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Old Dec 27, 2008, 11:33 AM   #1
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In the absence of a formal review by our hero, I thought perhaps some early impressions from a photographer of a few decades' experience might be useful to someone looking for a place to spend the cash they got for Christmas:

The Canon SX10 IS is, in short, a very impressive superzoom camera.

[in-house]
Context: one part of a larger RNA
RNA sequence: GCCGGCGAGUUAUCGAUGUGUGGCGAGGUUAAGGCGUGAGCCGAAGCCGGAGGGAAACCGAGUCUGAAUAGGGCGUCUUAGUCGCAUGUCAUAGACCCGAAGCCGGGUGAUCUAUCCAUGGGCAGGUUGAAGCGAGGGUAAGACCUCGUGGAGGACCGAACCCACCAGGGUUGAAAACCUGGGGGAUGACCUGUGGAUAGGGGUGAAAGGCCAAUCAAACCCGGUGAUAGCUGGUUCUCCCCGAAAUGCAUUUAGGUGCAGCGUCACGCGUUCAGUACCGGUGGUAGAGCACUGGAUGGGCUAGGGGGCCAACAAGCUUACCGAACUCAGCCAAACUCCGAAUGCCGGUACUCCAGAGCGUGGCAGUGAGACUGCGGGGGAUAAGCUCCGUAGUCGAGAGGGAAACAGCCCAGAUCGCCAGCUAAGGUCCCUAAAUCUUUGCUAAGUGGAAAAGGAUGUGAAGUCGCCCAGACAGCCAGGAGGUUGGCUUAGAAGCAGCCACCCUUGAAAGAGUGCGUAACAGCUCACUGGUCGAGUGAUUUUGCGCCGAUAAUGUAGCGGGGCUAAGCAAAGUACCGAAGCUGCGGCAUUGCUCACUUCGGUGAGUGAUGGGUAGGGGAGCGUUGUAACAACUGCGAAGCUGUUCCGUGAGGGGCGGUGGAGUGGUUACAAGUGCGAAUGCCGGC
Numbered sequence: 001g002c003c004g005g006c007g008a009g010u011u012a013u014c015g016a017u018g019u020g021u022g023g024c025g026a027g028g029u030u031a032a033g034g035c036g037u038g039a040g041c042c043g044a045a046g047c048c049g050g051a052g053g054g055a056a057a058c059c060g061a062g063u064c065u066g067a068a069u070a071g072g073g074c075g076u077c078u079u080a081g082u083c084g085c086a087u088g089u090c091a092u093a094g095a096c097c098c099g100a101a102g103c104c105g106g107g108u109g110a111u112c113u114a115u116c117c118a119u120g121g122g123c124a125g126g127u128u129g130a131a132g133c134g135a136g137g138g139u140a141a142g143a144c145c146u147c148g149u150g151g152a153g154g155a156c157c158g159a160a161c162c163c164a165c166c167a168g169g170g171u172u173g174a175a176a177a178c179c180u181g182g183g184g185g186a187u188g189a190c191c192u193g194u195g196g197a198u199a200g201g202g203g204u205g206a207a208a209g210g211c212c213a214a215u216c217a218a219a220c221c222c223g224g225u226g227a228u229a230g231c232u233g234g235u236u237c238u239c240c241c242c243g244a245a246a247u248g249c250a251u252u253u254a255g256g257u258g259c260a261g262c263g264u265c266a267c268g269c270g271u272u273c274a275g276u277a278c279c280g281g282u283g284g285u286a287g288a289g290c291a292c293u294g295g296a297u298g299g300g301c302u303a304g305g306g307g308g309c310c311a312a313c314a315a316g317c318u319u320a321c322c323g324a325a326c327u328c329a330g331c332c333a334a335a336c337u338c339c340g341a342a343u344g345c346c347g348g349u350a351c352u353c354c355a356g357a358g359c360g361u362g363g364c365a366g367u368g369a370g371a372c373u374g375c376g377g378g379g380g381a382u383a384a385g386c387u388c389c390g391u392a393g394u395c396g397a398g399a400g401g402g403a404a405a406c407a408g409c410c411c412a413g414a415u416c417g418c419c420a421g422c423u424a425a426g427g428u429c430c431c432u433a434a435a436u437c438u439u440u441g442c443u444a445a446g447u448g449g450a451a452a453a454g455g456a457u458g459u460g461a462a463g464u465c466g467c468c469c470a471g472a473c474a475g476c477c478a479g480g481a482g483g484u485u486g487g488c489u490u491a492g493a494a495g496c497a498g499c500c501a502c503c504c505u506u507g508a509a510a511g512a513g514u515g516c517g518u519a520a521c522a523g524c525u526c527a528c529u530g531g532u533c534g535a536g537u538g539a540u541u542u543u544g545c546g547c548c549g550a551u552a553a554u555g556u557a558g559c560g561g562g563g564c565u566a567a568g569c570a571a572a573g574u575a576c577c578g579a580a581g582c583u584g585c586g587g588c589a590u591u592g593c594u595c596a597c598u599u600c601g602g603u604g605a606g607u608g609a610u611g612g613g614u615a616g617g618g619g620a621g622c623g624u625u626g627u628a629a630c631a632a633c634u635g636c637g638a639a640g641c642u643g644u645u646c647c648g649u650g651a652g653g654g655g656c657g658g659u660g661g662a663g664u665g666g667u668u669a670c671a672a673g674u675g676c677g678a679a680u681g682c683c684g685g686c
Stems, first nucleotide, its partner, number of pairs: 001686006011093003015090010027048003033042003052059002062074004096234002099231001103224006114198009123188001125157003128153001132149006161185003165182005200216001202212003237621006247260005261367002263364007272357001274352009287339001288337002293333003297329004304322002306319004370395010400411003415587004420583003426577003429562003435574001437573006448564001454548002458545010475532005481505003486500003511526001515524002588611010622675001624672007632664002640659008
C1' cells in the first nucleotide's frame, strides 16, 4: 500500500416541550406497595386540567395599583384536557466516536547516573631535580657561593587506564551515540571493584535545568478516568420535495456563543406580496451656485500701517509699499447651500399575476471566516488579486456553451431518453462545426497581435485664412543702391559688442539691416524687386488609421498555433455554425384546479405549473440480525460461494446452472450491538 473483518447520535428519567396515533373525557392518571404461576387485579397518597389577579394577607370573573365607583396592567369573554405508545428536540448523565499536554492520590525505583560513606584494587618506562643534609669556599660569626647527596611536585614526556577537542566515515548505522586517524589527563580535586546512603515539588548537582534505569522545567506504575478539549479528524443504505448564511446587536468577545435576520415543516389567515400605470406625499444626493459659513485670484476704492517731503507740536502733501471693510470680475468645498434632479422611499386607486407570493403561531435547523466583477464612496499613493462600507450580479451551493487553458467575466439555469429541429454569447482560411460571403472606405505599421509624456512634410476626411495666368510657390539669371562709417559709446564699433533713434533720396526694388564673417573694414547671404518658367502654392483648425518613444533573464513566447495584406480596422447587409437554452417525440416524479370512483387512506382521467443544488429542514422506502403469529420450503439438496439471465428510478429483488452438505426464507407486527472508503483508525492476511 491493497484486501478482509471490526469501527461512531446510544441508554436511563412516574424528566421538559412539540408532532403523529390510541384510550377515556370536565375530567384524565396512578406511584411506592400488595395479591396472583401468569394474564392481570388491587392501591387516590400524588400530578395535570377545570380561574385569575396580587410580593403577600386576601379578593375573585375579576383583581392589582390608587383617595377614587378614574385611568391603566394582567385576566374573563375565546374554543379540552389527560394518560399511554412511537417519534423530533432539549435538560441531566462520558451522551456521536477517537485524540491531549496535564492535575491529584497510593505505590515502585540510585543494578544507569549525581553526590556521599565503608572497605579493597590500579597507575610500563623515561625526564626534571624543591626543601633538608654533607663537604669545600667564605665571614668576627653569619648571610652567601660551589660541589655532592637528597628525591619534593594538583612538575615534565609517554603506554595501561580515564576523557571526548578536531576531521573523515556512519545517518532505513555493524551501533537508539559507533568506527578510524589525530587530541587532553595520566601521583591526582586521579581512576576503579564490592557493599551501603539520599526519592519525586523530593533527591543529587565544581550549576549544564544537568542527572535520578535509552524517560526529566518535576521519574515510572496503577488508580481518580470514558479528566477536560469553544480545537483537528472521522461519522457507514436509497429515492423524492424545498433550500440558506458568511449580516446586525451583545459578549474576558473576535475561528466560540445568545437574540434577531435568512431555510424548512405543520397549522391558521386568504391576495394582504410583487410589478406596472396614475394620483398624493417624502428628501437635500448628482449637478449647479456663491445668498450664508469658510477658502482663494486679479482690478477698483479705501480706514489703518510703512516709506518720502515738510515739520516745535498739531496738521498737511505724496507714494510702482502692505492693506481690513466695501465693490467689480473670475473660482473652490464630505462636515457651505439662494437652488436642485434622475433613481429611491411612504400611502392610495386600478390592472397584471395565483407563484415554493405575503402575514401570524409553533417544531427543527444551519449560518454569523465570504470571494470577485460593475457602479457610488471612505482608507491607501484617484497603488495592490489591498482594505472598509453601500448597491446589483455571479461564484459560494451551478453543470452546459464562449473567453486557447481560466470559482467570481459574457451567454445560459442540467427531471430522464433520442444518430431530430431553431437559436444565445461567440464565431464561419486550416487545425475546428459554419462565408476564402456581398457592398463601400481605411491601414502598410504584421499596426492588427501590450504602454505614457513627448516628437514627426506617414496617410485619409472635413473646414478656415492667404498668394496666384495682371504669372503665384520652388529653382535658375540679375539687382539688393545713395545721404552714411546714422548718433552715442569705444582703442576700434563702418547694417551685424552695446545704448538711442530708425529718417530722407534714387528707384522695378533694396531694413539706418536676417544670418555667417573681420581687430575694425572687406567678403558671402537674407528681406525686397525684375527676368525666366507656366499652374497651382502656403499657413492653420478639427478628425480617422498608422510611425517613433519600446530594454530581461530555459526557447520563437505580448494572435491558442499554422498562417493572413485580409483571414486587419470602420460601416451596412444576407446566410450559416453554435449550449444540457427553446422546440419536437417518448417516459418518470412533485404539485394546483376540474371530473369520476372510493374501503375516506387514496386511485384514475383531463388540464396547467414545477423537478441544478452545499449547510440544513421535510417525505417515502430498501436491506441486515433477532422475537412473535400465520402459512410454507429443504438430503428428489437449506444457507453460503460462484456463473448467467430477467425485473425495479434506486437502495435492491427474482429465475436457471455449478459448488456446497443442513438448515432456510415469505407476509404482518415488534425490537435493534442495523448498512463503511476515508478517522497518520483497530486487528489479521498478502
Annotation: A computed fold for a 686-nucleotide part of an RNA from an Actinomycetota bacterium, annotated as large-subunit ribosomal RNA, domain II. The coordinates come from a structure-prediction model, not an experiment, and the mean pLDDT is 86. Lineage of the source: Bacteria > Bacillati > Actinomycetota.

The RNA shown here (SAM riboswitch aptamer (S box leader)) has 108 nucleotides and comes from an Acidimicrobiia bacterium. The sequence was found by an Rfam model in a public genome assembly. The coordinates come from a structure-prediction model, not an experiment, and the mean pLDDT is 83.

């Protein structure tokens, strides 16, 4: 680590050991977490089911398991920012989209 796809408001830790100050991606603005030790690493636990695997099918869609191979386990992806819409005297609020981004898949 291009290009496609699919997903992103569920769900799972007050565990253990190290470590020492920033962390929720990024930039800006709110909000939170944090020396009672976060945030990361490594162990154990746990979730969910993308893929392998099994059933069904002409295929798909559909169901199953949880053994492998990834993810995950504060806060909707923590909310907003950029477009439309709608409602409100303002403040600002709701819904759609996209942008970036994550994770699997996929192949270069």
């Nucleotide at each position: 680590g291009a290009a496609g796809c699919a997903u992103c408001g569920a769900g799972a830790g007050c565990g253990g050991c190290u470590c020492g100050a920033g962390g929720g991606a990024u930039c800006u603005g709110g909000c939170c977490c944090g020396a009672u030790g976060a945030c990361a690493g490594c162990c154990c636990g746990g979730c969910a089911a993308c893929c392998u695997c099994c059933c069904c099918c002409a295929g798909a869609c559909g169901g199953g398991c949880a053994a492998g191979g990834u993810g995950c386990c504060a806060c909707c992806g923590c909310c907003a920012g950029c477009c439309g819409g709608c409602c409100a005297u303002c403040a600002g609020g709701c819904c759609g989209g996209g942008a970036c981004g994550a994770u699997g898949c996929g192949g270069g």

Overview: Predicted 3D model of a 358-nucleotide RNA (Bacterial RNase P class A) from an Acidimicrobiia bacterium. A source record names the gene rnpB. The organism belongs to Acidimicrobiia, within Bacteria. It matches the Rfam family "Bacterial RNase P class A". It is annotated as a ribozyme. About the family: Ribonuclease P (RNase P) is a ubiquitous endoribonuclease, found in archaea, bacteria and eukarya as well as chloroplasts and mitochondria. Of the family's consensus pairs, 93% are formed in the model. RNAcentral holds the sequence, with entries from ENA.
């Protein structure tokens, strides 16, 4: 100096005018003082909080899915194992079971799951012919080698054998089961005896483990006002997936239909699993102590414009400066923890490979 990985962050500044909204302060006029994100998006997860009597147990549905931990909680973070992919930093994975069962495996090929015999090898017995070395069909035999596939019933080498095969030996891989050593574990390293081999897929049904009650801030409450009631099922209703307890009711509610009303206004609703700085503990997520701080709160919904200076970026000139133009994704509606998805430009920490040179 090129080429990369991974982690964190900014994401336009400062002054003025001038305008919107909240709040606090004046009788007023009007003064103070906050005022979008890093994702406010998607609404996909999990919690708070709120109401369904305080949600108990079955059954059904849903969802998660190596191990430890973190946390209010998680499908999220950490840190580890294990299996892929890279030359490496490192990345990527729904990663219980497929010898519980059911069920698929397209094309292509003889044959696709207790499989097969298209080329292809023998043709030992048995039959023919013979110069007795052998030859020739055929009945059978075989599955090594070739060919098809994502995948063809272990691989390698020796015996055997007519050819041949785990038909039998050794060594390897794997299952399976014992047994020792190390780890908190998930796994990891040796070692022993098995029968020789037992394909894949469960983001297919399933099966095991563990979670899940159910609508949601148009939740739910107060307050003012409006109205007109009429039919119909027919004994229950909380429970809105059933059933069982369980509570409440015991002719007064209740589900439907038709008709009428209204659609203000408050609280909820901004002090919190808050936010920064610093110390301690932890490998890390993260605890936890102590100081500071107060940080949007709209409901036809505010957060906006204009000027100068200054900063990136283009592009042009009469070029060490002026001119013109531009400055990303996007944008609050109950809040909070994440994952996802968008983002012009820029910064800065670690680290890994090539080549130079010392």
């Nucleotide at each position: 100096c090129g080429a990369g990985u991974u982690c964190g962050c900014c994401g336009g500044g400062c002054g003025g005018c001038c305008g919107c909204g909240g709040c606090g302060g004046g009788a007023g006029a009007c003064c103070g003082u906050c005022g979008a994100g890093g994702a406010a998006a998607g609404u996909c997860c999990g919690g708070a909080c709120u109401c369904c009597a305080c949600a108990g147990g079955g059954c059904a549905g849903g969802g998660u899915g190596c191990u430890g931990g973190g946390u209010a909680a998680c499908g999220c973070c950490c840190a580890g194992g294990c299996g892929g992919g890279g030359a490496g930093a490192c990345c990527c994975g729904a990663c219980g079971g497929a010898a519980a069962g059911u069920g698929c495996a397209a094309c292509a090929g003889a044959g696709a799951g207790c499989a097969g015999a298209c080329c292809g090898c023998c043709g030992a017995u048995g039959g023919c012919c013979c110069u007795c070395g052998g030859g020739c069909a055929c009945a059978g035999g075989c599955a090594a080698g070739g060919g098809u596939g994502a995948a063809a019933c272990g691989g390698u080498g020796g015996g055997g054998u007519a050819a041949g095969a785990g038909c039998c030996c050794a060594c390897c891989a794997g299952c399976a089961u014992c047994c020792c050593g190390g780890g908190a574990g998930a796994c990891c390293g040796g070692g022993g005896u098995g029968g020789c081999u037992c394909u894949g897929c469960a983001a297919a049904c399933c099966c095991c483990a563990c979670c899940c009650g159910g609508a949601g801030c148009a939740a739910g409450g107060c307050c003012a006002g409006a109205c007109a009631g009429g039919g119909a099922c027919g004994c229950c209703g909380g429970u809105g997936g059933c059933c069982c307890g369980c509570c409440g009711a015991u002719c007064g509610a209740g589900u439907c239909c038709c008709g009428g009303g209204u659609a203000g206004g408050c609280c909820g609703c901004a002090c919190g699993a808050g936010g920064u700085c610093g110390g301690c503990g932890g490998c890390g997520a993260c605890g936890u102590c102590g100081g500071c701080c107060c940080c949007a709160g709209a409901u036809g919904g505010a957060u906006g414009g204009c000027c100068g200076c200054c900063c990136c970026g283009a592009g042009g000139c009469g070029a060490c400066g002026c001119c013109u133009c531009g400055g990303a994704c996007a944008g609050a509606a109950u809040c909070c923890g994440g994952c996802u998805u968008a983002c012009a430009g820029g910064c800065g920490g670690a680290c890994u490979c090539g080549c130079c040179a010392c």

The ergonomics of the SX10 are excellent. The camera feel substantial but not overly heavy in the hand, and the fingers wrap around the grip very naturally and securely, leaving thumb and fingers well position for the controls. The menus seem very intuitive to me – almost all the settings are where I expect to find them. (This may be partly because I have owned several A-series cameras and know the Canon menus system, but I recall thinking with my first A-series camera that the menu distribution made a lot of sense.) The menu settings include a customizable menu list that can be set to include the users most frequently accessed menu items, edited to the order of the owner's choosing, and, if desired, set to be the default menu on initial access of the menu functions – overall a means of truly customizing the camera to one's own particular needs and uses. Many users will join me in applauding the presence of focal-length markings on the lens barrel – a nice feature that means a lot to more experienced photographers but is notably lacking on the models of most other manufacturers.